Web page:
Monastic settlement on Inchcleraun


Standing on the shoreline at Cruit, looking eastward into Lough Ree, you will see the island of Inchcleraun.  With an area of 57.7 Ha (143 acres), Inchcleraun is one of the largest of the 52 islands in the Lough. It is 1.6km in length, and 600m in width at its widest point.  The island is situated about a mile out from Portrunny, and sits close to the Roscommon Longford border which runs through the centre of Lough Ree.

Inchcleraun is an island of 2 names. The name Inchcleraun is derived from the Irish Inis clothrann which refers to Clothera, the sister of the legendary Queen Meadbh of Connacht who is said to have lived and died on the island. More locally, the island is known as “Quaker” island referring to a man of the Quaker religion who leased and lived on the island in the early 1800’s.

The only means of travelling to Inchcleraun is by boat. Whilst in the past, there was a harbour on the island, at Killime on its western shore, modern day visitors on cruisers approach the east side of the island in order to avoid shoals on the western side which make boat travel difficult.

Inchcleraun is steeped in history, from Queen Meadbh and her sister, St. Diarmaid and his monastery and churches, to the plunders and robbers at the turn of the first millennium.  Lough Ree and its islands came under attack firstly by the Vikings in the late 800’s and early 900’s AD, and later by the Irish people themselves when the Munster men and the Danes of Waterford attacked the settlements. Today it is a place of peace and tranquillity and is uninhabited by people, although herds of cattle and goats survive here alongside the wildlife.


Inchcleraun and its monastic sites

On Inchcleraun, there are several monastic remains, and the oldest and smallest of these is Teampall Diarmaid, a tiny church measuring just 8ft X 7ft on the inside. This is said to be the first church built on the island, erected in the memory of Diarmaid after his death in the late 6th century.

In total, the remains of 6 churches still stand on Inchcleraun today. In 1880, they were listed as national monuments, and today they are protected structures. In the late 1800’s and early 1900’s works were carried out on the structures to maintain and protect them for the future. These works included repairing broken walls, and railings were erected around 4 of the churches to keep livestock from causing further damage to them.  As well as Teampall Diarmaid, the following church remains can be seen today;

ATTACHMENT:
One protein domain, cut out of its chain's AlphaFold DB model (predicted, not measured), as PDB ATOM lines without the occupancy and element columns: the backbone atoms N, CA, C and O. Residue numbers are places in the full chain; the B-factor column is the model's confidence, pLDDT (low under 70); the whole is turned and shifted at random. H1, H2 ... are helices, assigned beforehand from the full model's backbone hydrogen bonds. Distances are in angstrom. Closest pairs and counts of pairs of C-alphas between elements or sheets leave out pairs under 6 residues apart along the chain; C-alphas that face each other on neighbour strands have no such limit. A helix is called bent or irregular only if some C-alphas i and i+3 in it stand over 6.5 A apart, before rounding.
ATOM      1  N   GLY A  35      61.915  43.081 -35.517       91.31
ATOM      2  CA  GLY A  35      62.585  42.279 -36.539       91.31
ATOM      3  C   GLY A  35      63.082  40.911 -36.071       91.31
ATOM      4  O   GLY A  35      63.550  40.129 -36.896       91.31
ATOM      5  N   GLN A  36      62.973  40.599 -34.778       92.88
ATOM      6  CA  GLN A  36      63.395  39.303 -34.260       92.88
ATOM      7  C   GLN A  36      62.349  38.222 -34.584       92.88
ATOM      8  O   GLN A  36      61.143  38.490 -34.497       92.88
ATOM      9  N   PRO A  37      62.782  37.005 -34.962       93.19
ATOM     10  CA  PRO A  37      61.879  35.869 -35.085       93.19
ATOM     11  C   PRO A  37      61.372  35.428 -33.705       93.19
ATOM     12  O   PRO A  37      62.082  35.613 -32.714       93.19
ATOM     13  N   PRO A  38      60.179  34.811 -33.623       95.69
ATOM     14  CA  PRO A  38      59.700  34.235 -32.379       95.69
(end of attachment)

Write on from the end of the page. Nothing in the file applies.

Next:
Clogás Oratory – This 13th century church is situated in a pasture close to the highest point of Inchcleraun in the northern part of the island. The church has a four-story tower at its north‐east end and this building was known as ‘Clogás an Oileáin’ or the ‘bell tower of the island’. This may have been used as a look‐out post.





Teampall Mór –This 13th century Augustinian priory church is constructed in an “L” shape. This church is the largest on the island consisting of a church, sacristy and living accommodation.




Teampall Murry ‐ This church is also referred to Chancel Church in the late 19th century. According to local folklore, women were forbidden to enter this church. It was said that any woman who did dare enter it would be dead within a year.






Teampall na Marbh –Teampall na Marbh means church of the dead”. Tradition tells us that this church was so named because corpses were brought here to be waked before interment.





Teampall na mBan/The Women’s Church – This church is located outside the main walls of the monastery which was seen as a way to separate men and women for prayer. As it name suggests, this may have been the church for the women.




The Quakers on Inchcleraun

 In the early 1800’s, Inchcleraun was owned by a Lady Featherstone. She leased the lands on the island to Mr Edward Fairbrother, who was a member of the Quaker community from Ballymurray, Co Roscommon. It was because of this that the local people started to refer to Inchcleraun as “Quaker Island”.  When Edward Fairbrother leased the island, he decided to build a stone cottage to live in whilst his livestock grazed there. Legend says that when building his cottage, Edward picked out cornerstones from the ruins of Clogás Oratory to use in the building and harnessed a horse to drag the heavy stones to the site of the cottage. 

This brought distaste to the spirit of St Diarmaid who cursed the horse, causing it to run furiously and untamed. So wild was the animal, that Fairbrother was left with no choice but to shoot it for his own safety.  The legend also says that it wasn’t just the horse, all beasts on the island from cow to mouse ran mad and wild until Mr Fairbrother vowed not to touch any stone again from any of the churches on the island.